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“Magnolia” - {Blu-ray}
Wayne Klein (incorporating Rachel Hughes' original review)
Studio: New Line
Release Date:
Special Features:

Documentary, deleted scenes, trailers


After watching this movie for the first time you want to run out and tell all your friends that they must go see this movie. They will invariably ask you what it is about. That question completely floors you. You suddenly realize that you have no idea how to convey the plot of this movie. You just end up staring at them blankly and saying things like there are all these people who don't seem connected, but they really are in the end, kind of, maybe, trust me, just go see it. I know this is true because it happened to me over and over again. And now I have the daunting task to convince you that you must see this movie Just be thankful that you don't have to see me stare blankly at you. Magnolia is the second writing and directorial effort of P. T. Anderson, with his first movie being "Boogie Nights." The time span of the film is one day, morning to morning. As the film moves on you are introduced to character after character. You see how all their lives seemingly so different are all effected by one anothers actions. The thing that makes this film so grand is that all the characters are real. They all are so human. You can identify with their emotions. There is guilt, remorse, anger, joy, helplessness the full range of human emotion. However Anderson does not over do it. You never feel like you are in a melodrama where the emotion is over acted. These are real people living real lives not so different from our own. If I had to pick a theme of magnolia, as opposed to a plot, it would be that things like this happen everyday. Not only is the writing and directing brilliant, but I challenge anyone to assemble such a fine ensemble cast. Tom Cruise, who earned a Golden Globe Award, and an Oscar nomination, is particularly outstanding. In a way it is because he plays a character that we are not used to seeing him play. He is a bit slimey, not the most likable guy. Philip Seymour Hoffman is the quintessential supporting actor. He brings so much to every film he is in, and this is no exception. If I went on to mention everyone this would run forever. Suffice it to say that no one in the cast can easily be forgotten. ***

It’s been ten years since “Magnolia” was first released and the film played with Tom Cruise’s image with his character turning him from hero to a darker hued, damaged individual. Although Cruise has since tarnished his own image with his increasingly bizarre and absurd behavior dulling the luster of his own persona (and I’ve felt for years that the character that Cruise plays in the movie is closer to the REAL Tom Cruise minus his charm and the deep level of cynicism of the character he plays here), his performance here is stellar and truly did deserve an Academy Award nomination. As much as I dislike Cruise personally, he took a risk and jumped off the pier of safe roles into an ocean of richer roles allowing Cruise to tackle morally ambiguous characters since then. Don’t get me wrong—I don’t like Tom Cruise the PERSON or actor any more (and honestly my wife can no longer stand him either nor my daughter based on his idiotic behavior and attempts to push his bogus “religion” of Scientology—but he is brilliant here). --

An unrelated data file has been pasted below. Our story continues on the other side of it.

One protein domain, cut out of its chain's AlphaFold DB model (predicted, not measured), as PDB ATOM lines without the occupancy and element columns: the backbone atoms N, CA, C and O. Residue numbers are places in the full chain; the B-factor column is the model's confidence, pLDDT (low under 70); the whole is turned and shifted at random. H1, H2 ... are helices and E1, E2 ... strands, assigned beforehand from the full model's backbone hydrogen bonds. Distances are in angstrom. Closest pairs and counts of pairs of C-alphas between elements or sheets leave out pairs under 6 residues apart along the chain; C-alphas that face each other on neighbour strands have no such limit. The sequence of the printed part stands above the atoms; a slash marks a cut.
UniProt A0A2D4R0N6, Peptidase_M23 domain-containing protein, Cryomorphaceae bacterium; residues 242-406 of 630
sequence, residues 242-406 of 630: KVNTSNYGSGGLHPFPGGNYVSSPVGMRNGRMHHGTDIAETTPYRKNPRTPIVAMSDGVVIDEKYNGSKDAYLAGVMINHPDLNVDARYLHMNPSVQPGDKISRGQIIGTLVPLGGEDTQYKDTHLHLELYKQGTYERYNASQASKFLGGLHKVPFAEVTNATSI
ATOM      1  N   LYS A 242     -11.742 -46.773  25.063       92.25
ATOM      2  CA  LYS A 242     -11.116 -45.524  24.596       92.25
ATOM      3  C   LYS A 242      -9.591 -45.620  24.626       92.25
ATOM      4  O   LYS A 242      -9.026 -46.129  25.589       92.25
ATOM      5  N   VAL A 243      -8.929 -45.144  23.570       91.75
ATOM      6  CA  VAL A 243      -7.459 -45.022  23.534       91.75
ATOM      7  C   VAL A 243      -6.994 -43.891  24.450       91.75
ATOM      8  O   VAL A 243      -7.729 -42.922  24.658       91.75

Image & Sound:

We get a top notch BD transfer for “Magnolia. Colors pop, detail is extremely sharp throughout. Black levels are consistent and strong throughout the presentation. Detail is tight and sharp throughout. There are some minor issues with the presentation but they aren’t a big deal and only affect one scene in the film. Skin tones aren’t quite on target but they are consistent as well. ***

Audio sounds good with a busy soundtrack courtesy of the influence of Robert Altman. The dialogue manages to be clear for most of the movie but some of the scenes where it isn’t is intentional with a complex, multi-layered sound design that nicely integrates Jon Brion’s marvelous and Aimee Mann’s (and Supertramp’s) songs. ---

Special Features:

We don’t get any new bonus features for the Blu-ray but we do get the special features from the original DVD ported over. We don’t get an audio commentary (director Paul Thomas Anderson doesn’t like to do them anymore after some issues cropped up in the wake of his commentary track for “Boogie Nights” which is a pity—he’s a marvelous, insightful speaker) but we do get “Magnolia Video Diary” that runs over an hour which covers everything from the beginning to the completion of shooting. ***

“Frank TJ Mackey Seminar” is a marvelous four minute deleted scene plus the “Seduce and Destroy Infomercial” and the “Save Me” music video all directed by Anderson. We also get the teaser and theatrical trailers as well as TV spots which provide a textbook example of the BEST type of trailers out there. ---

Final Words:

A brilliant, complex, multi-layered and tiered film “Magnolia” looks exceptional on BD with the exception of scene. The audio captures the complexity of the original theatrical presentation of the film as well. ***


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